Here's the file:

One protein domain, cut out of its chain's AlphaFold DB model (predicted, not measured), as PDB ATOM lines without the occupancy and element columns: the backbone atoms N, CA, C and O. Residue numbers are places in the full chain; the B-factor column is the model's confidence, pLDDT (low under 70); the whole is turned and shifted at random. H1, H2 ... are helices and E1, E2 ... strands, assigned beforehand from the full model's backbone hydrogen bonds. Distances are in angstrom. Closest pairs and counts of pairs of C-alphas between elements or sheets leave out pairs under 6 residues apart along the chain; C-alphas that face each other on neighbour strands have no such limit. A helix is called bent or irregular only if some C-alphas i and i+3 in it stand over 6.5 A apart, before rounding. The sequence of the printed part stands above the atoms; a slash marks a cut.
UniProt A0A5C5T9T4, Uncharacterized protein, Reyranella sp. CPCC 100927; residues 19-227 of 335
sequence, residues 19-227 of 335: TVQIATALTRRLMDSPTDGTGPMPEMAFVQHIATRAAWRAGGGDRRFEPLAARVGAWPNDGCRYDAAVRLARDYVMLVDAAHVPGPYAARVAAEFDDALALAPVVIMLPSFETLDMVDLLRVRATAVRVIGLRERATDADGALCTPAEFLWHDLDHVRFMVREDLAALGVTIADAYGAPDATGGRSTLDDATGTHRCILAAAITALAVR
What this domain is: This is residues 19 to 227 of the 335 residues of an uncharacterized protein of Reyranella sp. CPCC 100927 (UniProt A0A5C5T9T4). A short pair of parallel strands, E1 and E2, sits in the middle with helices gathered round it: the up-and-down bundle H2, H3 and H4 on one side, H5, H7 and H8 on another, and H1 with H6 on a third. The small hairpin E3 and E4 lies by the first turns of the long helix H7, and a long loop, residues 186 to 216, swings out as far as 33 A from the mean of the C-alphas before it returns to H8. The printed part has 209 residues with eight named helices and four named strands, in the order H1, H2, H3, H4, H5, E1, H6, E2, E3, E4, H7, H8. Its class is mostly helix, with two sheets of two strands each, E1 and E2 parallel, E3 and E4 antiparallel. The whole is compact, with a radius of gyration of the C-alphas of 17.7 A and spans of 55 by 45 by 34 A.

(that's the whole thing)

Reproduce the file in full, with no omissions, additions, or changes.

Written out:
One protein domain, cut out of its chain's AlphaFold DB model (predicted, not measured), as PDB ATOM lines without the occupancy and element columns: the backbone atoms N, CA, C and O. Residue numbers are places in the full chain; the B-factor column is the model's confidence, pLDDT (low under 70); the whole is turned and shifted at random. H1, H2 ... are helices and E1, E2 ... strands, assigned beforehand from the full model's backbone hydrogen bonds. Distances are in angstrom. Closest pairs and counts of pairs of C-alphas between elements or sheets leave out pairs under 6 residues apart along the chain; C-alphas that face each other on neighbour strands have no such limit. A helix is called bent or irregular only if some C-alphas i and i+3 in it stand over 6.5 A apart, before rounding. The sequence of the printed part stands above the atoms; a slash marks a cut.
UniProt A0A5C5T9T4, Uncharacterized protein, Reyranella sp. CPCC 100927; residues 19-227 of 335
sequence, residues 19-227 of 335: TVQIATALTRRLMDSPTDGTGPMPEMAFVQHIATRAAWRAGGGDRRFEPLAARVGAWPNDGCRYDAAVRLARDYVMLVDAAHVPGPYAARVAAEFDDALALAPVVIMLPSFETLDMVDLLRVRATAVRVIGLRERATDADGALCTPAEFLWHDLDHVRFMVREDLAALGVTIADAYGAPDATGGRSTLDDATGTHRCILAAAITALAVR
What this domain is: This is residues 19 to 227 of the 335 residues of an uncharacterized protein of Reyranella sp. CPCC 100927 (UniProt A0A5C5T9T4). A short pair of parallel strands, E1 and E2, sits in the middle with helices gathered round it: the up-and-down bundle H2, H3 and H4 on one side, H5, H7 and H8 on another, and H1 with H6 on a third. The small hairpin E3 and E4 lies by the first turns of the long helix H7, and a long loop, residues 186 to 216, swings out as far as 33 A from the mean of the C-alphas before it returns to H8. The printed part has 209 residues with eight named helices and four named strands, in the order H1, H2, H3, H4, H5, E1, H6, E2, E3, E4, H7, H8. Its class is mostly helix, with two sheets of two strands each, E1 and E2 parallel, E3 and E4 antiparallel. The whole is compact, with a radius of gyration of the C-alphas of 17.7 A and spans of 55 by 45 by 34 A.